schools, a minimum of 25 hours be provided to teach the basic
material, nutrition questions be included in medical licensing
examinations, and a separate nutrition department be instituted in
medical schools.  At the time of the 1985 report, only 25% of medical
schools had required nutrition courses, only a few medical schools
provided 25 hours or more of nutrition content, fewer than 3% of
questions on the National Boards related to nutrition, and only one
or two medical schools had a separate nutrition department (Winick,
1993).  Nearly a decade later there was little, if any, improvement
in this situation (Winick, 1993).  In 1997, Hark et al reported that
medical licensing examinations contained 11% to 12% nutrition
content, as identified by nutrition professionals.  Many of the items
were related to vitamin deficiencies, and little coverage was given
to nutrition-related screening and preventive counseling (Hark et al,
1997).  A national consensus on the essentials of nutrition education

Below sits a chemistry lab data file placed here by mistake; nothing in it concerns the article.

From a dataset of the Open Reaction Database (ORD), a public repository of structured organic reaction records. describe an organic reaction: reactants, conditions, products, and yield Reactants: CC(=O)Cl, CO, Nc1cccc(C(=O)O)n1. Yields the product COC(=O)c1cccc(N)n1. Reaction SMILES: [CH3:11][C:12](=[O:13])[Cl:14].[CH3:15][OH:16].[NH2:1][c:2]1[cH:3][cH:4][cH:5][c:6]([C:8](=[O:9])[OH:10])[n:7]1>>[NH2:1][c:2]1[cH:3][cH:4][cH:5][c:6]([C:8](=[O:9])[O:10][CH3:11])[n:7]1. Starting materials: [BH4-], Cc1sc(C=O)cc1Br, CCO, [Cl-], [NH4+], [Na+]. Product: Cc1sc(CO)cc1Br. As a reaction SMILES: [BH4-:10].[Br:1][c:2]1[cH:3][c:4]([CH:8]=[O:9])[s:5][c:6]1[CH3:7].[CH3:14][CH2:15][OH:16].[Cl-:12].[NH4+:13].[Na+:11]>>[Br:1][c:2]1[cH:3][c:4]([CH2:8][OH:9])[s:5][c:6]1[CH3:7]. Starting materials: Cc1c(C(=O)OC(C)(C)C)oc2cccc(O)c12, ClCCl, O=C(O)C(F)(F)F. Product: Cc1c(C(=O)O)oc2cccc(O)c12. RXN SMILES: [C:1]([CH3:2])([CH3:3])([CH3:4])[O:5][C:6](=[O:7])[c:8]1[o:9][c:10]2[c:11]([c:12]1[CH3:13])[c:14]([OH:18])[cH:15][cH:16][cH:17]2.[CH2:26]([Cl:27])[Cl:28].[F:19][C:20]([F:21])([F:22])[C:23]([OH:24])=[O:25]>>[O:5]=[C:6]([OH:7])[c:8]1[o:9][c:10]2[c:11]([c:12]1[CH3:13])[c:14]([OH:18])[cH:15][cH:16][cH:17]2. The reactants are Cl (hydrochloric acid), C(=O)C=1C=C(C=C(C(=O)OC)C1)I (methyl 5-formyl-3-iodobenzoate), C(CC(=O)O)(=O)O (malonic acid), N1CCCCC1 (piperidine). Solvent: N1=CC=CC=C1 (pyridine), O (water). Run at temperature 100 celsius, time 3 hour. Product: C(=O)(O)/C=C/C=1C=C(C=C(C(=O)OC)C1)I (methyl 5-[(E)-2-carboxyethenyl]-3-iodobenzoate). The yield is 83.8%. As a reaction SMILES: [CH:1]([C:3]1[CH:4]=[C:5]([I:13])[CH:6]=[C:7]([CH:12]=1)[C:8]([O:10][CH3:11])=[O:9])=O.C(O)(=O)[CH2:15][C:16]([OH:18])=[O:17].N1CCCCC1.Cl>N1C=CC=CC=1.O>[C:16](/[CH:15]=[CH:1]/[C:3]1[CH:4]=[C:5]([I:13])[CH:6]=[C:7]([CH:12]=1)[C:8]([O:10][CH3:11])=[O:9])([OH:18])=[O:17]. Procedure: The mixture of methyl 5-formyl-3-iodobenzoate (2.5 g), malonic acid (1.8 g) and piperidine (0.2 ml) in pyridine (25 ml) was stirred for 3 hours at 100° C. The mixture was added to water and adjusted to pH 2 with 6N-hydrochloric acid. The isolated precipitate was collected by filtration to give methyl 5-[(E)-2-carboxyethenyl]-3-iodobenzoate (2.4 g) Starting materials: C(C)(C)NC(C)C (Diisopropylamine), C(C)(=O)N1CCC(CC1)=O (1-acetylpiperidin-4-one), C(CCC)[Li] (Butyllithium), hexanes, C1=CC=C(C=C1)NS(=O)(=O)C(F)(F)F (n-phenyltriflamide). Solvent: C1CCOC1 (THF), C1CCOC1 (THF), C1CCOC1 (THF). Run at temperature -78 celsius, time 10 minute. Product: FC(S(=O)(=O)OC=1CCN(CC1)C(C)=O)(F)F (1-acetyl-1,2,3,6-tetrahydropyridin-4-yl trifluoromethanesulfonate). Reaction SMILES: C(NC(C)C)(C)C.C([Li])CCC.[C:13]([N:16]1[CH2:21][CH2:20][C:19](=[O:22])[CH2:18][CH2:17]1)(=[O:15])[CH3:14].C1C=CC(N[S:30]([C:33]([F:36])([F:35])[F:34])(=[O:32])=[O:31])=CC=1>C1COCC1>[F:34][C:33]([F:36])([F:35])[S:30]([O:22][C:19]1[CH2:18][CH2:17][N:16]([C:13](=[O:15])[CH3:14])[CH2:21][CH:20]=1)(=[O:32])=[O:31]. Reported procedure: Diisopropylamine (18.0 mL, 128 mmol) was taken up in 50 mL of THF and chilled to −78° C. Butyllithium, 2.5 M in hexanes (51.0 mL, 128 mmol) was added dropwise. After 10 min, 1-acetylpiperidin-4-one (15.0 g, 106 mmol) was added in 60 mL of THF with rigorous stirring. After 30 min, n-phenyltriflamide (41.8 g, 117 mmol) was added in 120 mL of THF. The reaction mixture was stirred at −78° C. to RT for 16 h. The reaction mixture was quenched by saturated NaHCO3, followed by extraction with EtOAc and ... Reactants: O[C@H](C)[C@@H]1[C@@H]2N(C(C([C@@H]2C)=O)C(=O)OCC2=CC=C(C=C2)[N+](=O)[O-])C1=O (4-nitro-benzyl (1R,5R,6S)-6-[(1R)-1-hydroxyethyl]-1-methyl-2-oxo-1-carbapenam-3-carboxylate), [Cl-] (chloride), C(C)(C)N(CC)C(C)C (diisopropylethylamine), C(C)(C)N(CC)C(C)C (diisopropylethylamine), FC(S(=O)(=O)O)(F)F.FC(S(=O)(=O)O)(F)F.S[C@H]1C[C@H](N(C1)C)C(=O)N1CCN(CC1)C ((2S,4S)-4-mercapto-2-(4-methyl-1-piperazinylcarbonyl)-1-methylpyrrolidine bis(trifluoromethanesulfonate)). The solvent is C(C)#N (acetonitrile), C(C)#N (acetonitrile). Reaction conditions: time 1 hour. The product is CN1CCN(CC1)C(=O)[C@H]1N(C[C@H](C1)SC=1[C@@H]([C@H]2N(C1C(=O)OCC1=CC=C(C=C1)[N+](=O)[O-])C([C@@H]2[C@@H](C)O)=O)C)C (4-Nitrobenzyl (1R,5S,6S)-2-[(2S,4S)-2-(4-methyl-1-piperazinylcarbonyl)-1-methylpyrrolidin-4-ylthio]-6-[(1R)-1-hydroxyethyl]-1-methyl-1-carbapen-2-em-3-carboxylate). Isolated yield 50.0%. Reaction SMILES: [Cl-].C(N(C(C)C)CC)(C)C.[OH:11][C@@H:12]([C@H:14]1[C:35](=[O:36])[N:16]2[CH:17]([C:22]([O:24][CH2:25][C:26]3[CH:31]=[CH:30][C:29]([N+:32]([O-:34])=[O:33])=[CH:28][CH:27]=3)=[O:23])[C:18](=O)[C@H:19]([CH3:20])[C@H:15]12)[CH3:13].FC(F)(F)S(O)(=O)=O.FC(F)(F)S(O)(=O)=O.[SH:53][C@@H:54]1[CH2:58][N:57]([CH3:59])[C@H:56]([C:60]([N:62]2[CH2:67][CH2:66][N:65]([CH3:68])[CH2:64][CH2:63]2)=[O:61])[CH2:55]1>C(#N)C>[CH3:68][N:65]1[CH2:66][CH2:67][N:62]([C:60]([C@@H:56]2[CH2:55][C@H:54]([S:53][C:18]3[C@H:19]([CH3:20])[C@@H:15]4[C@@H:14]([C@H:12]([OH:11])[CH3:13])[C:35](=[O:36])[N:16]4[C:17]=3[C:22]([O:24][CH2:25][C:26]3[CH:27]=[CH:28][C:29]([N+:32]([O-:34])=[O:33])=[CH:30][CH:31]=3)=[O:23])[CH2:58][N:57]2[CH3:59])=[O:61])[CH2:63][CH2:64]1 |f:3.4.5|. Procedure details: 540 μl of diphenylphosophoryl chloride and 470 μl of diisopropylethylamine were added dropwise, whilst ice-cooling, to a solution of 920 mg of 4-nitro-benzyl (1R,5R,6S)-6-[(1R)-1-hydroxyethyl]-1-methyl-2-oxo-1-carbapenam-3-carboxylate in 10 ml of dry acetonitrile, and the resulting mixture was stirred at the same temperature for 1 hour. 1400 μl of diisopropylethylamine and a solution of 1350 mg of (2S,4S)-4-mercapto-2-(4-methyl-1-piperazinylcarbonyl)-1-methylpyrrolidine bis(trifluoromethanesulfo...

in medical schools has recently been developed (American Medical
Student Association, 1996).  Thus, although numerous reports contain
major recommendations for the inclusion of nutrition in medical
education and physician training, implementation has been limited
(USDHHS, 1991; Pearson et al, 1996; Tobin, 1997).
Prevention of CVD through nutrition cuts across several medical and
other health care specialties (e.g., cardiology, internal medicine,
preventive medicine, family practice, pediatrics, obstetrics and
gynecology, geriatrics, nursing, dietetics, physician assistants),
and a multidisciplinary approach is required to integrate nutrition
training in these specialties.  In addition to training in nutrition